Government of Saskatchewan
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       Sunday, October 22, 2017

CD

May 27/07

May 28/06

1a

75

89

1b

70

78

2a

78

90

2b

85

87

3an

81

92

3ase

89

92

3asw

77

90

3bn

90

92

3bs

91

96

4a

97

99

4b

99

97

5a

74

69

5b

51

53

6a

71

74

6b

82

85

7a

92

88

7b

95

88

8a

35

52

8b

47

70

9ae

35

66

9aw

76

70

9b

79

79

Prov.

75

80

Saskatchewan farmers have seeded 75 per cent of the 2007 crop, just slightly behind the five-year (2002-06) average of 77 per cent, according to Saskatchewan Agriculture and Food's weekly crop report.

The west central region is furthest advanced at 89 per cent, while the northeast is least advanced at 40 per cent.  Early-seeded crops are emerging in all areas of the province. 

Topsoil moisture conditions improved in southern and west central regions last week, but deteriorated in northern and east central regions.  Crop reporters stated that 74 per cent of crop land has adequate topsoil moisture conditions, down from last week's estimate of 80 per cent.  Twenty-three per cent of crop land is rated as having surplus topsoil moisture; east central reporters rated almost 40 per cent of crop land in a surplus situation, while north eastern reporters rated over 80 per cent of crop land in surplus topsoil moisture condition.  Provincially, reporters rated 76 per cent of hay and pasture land in an adequate topsoil moisture situation. 

Seeding Progress in SK

per cent seeded
 

All Crops

May 27/07

75

5-year Avg. (2002-06)

77

May 28/06

80

May 29/05

85

May 31/04

79

May 25/03

69

May 26/02

74

Pasture conditions have improved since the end of April, with over 85 per cent of the reporters rating pastures in their area as good to excellent.  Livestock water supplies are generally adequate across the province, having improved somewhat since the end of April.  Localized areas in the south continue to report inadequate supplies of livestock water. 

For southern and some central areas, last week's rain was very welcome, replenishing topsoil moisture and improving hay and pasture land.  Farmers in the northeast are looking for dry conditions so they can complete their seeding in a timely manner.  The northeast received an average of 38 mm last week, with rainfall amounts of up to 76 mm reported in the region.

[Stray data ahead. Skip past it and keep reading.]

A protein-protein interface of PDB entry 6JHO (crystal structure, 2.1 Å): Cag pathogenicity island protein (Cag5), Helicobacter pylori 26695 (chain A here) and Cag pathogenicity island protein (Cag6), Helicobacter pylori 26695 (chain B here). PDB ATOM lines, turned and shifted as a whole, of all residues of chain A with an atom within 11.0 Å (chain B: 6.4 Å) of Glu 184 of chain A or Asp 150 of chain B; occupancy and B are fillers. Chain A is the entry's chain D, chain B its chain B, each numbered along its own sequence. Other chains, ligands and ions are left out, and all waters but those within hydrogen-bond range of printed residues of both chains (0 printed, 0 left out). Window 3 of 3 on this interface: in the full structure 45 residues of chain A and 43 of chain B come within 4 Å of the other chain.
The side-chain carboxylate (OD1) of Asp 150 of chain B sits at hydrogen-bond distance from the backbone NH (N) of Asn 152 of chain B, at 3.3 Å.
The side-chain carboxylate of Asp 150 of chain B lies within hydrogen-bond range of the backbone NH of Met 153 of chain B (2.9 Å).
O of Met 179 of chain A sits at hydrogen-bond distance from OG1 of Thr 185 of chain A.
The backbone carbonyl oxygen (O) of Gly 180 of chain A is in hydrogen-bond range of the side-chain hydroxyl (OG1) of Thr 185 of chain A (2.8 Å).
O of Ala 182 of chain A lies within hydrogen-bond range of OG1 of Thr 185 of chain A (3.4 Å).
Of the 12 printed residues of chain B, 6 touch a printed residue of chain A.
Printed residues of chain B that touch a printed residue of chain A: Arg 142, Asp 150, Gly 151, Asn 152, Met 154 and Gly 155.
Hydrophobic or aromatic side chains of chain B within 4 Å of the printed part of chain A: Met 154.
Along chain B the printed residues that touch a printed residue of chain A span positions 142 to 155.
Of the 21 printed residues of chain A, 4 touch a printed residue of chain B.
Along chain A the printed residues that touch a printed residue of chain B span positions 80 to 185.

Frost was reported in many areas of the province, although the amount of damage is still undetermined. 

 

 

 

 

1 Year Ago
Eighty per cent of the 2006 crop was seeded.
Limited progress was made with fieldwork in many areas of the province, due to wet and/or windy weather.
Over 80 per cent of the reporters rated pastures in their area as good to excellent.
Localized areas in the south were reporting insufficient supplies of livestock water.


South eastern Saskatchewan
(Crop Districts 1, 2, & 3ase)

The southeast was generally cool and wet during the past week, with frost in most areas and snow in some areas.  An average of 46 mm of precipitation was reported, ranging from an average low of 35 mm reported in Crop District (CD) 1a, to an average high of 58 mm reported in CD 1b.  The Rocanville-Tantallon area reported 80 mm and creeks and runs are full.  Low-lying areas were flooded in the Broadview area.  Frost did damage to canola, alfalfa, and newly emerging crops.  Some re-seeding is underway.  Some farmers burnt bales around canola fields trying to prevent crop damage - warmer weather will show if they were successful or not.    

Seeding is reported as 79% complete, up from 72% last week.  Crop District 3ase is furthest ahead at 89% complete, while CD 1b reports 70% complete.  Crops are emerging across the region.        

South eastern reporters rate 82% of crop land as having adequate topsoil moisture, down from 96% last week.  The area of surplus topsoil moisture has increased to 17% of the crop land.  On hay and pasture land, reporters rate 96% as having adequate topsoil moisture conditions, up from 89% last week.  The areas of short and very short topsoil moisture are reduced with the rain of the past week.

Pasture conditions have improved substantially in the southeast since late April.  Over 90% of reporters rate their pastures in good to excellent condition, compared to about 30% at the end of April.  Ninety-seven per cent of reporters rate livestock water supplies as adequate, up from 93% in late April.  Water shortages are found in localized areas in CD 2a.